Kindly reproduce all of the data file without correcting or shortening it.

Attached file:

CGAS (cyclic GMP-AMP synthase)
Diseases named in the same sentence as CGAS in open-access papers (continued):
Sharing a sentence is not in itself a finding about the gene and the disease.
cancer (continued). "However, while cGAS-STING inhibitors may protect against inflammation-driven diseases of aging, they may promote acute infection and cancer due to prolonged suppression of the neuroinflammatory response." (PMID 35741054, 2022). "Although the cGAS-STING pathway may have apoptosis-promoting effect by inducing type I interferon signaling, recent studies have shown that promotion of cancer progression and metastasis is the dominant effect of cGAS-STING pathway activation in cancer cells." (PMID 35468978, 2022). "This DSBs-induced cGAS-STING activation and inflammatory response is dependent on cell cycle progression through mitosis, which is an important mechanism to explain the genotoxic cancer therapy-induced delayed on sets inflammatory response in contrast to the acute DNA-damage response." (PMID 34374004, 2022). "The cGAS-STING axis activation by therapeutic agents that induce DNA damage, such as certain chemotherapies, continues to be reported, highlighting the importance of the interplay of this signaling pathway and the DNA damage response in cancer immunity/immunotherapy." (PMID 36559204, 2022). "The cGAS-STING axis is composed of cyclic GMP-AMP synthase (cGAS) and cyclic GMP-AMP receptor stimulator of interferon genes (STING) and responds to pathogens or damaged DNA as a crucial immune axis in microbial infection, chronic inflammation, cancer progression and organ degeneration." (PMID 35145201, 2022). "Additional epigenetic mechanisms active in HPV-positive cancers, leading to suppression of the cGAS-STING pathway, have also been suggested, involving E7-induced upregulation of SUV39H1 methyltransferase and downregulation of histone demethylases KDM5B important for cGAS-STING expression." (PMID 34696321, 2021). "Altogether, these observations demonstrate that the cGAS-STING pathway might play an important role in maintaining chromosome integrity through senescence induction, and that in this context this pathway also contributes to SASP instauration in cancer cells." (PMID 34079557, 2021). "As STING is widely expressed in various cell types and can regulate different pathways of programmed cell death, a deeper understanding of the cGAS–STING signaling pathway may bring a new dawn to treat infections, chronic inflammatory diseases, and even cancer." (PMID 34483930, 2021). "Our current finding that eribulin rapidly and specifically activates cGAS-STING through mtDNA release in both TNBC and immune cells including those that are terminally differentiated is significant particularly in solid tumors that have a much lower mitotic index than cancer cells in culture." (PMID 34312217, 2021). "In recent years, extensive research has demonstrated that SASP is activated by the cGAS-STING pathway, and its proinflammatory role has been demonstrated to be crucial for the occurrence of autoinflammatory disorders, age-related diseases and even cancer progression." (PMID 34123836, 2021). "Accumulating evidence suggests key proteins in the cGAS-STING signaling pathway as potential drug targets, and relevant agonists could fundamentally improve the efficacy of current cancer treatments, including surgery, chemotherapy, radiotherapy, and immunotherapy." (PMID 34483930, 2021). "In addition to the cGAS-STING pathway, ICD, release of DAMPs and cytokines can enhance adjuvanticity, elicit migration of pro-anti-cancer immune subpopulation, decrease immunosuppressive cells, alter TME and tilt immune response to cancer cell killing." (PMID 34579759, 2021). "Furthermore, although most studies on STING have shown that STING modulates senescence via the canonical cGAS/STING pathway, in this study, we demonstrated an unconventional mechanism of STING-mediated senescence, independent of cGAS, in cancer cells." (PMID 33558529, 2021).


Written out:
CGAS (cyclic GMP-AMP synthase)
Diseases named in the same sentence as CGAS in open-access papers (continued):
Sharing a sentence is not in itself a finding about the gene and the disease.
cancer (continued). "However, while cGAS-STING inhibitors may protect against inflammation-driven diseases of aging, they may promote acute infection and cancer due to prolonged suppression of the neuroinflammatory response." (PMID 35741054, 2022). "Although the cGAS-STING pathway may have apoptosis-promoting effect by inducing type I interferon signaling, recent studies have shown that promotion of cancer progression and metastasis is the dominant effect of cGAS-STING pathway activation in cancer cells." (PMID 35468978, 2022). "This DSBs-induced cGAS-STING activation and inflammatory response is dependent on cell cycle progression through mitosis, which is an important mechanism to explain the genotoxic cancer therapy-induced delayed on sets inflammatory response in contrast to the acute DNA-damage response." (PMID 34374004, 2022). "The cGAS-STING axis activation by therapeutic agents that induce DNA damage, such as certain chemotherapies, continues to be reported, highlighting the importance of the interplay of this signaling pathway and the DNA damage response in cancer immunity/immunotherapy." (PMID 36559204, 2022). "The cGAS-STING axis is composed of cyclic GMP-AMP synthase (cGAS) and cyclic GMP-AMP receptor stimulator of interferon genes (STING) and responds to pathogens or damaged DNA as a crucial immune axis in microbial infection, chronic inflammation, cancer progression and organ degeneration." (PMID 35145201, 2022). "Additional epigenetic mechanisms active in HPV-positive cancers, leading to suppression of the cGAS-STING pathway, have also been suggested, involving E7-induced upregulation of SUV39H1 methyltransferase and downregulation of histone demethylases KDM5B important for cGAS-STING expression." (PMID 34696321, 2021). "Altogether, these observations demonstrate that the cGAS-STING pathway might play an important role in maintaining chromosome integrity through senescence induction, and that in this context this pathway also contributes to SASP instauration in cancer cells." (PMID 34079557, 2021). "As STING is widely expressed in various cell types and can regulate different pathways of programmed cell death, a deeper understanding of the cGAS–STING signaling pathway may bring a new dawn to treat infections, chronic inflammatory diseases, and even cancer." (PMID 34483930, 2021). "Our current finding that eribulin rapidly and specifically activates cGAS-STING through mtDNA release in both TNBC and immune cells including those that are terminally differentiated is significant particularly in solid tumors that have a much lower mitotic index than cancer cells in culture." (PMID 34312217, 2021). "In recent years, extensive research has demonstrated that SASP is activated by the cGAS-STING pathway, and its proinflammatory role has been demonstrated to be crucial for the occurrence of autoinflammatory disorders, age-related diseases and even cancer progression." (PMID 34123836, 2021). "Accumulating evidence suggests key proteins in the cGAS-STING signaling pathway as potential drug targets, and relevant agonists could fundamentally improve the efficacy of current cancer treatments, including surgery, chemotherapy, radiotherapy, and immunotherapy." (PMID 34483930, 2021). "In addition to the cGAS-STING pathway, ICD, release of DAMPs and cytokines can enhance adjuvanticity, elicit migration of pro-anti-cancer immune subpopulation, decrease immunosuppressive cells, alter TME and tilt immune response to cancer cell killing." (PMID 34579759, 2021). "Furthermore, although most studies on STING have shown that STING modulates senescence via the canonical cGAS/STING pathway, in this study, we demonstrated an unconventional mechanism of STING-mediated senescence, independent of cGAS, in cancer cells." (PMID 33558529, 2021).